Yesterday morning, I went to see the Louise Bourgeois retrospective at the Guggenheim. Bourgeois has never been any sort of favorite of mine, but the large spider statues (particularly the one Andrew and I ran into in the Tuilleries in Paris this March) have always intrigued me. The show has gotten great reviews, and the shows of late at the Guggenheim have been particularly impressive, so I was definitely looking forward to learning more and seeing the exhibit.
Overall, it did not disappoint. What stood out to me the most was not necessarily the art itself, but the actual exhibition: the art looked stunning in the Guggenheim building. The soft, cool curves of the building really played well with her understated, undulating sculptures. The show was presented chronologically, so as you climb the spiral, you work your way from her paintings of the 1940's (who knew she ever painted?) to her sculptures of today at the top. It was a wonderful walk up.
I decided against doing the audio tour, even though I was on my own, because I wanted to try to understand the development of her work on my own, simply through the work itself and wall text. The beauty of the chronological design was that I succeeded. Well, I certainly don't feel like I'm an expert, but I felt like I got it. I enjoyed seeing her original forays into domestic space, and how those themes seemed to disappear while she explored gender and the body, but reappeared in connection with these themes later on. I enjoyed her installations on Ramps 5 and 6 (near the top) the most. She set up these sort of enclosed spaces with still scenes on the inside, examining and including many of her thoughts on gender, domesticity, and making (insert spider theme/connection here: Bourgeois is most known these days for her spider sculptures). They were intimate and beautiful.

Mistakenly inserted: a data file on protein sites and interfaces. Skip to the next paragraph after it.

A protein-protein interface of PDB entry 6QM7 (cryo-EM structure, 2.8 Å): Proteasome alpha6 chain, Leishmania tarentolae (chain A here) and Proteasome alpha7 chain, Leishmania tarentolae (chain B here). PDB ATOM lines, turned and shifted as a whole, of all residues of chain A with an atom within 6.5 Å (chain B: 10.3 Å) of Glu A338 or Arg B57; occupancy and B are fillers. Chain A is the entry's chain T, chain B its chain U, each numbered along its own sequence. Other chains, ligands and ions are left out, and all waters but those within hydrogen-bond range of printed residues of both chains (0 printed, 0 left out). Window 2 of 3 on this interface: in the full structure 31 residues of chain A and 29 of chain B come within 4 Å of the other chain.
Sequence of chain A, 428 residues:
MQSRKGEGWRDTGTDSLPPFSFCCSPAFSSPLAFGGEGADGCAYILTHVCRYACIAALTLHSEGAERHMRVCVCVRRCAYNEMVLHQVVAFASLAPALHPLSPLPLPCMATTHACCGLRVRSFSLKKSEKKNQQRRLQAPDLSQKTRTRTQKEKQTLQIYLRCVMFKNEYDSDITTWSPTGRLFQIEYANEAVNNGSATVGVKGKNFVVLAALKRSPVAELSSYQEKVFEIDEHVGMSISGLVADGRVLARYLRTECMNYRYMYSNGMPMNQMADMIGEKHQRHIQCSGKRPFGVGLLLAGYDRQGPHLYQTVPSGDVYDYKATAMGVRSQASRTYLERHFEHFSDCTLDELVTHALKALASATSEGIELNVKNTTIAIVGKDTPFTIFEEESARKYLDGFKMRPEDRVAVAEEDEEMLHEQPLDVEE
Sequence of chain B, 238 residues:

Anyway, I fully enjoyed my exploration of the exhibit and wandering of the Museum's ramps. I still stand to my original description of the show, that the space really helped the pieces to shine. I still won't call myself a die-hard Bourgeois fan (the sculptures on their own were sometimes easy to walk by without stopping to look further, which is my way of deciding if I like a piece), but there was something very beautiful about the way her pieces sat in this building. I highly recommend going - the show is up through the end of September.
N.B. For all of you (Wright) who complain about working during the week and being stuck with Saturday crowds when you visit a Museum, I want to point out that the Museum was extremely hectic and crowded with foreign visitors and large camp groups that made it just as annoying at noon on a Tuesday as 3pm on a Saturday . So don't get down about weekend crowds, I think there's no avoiding them when you're seeing a quality show!
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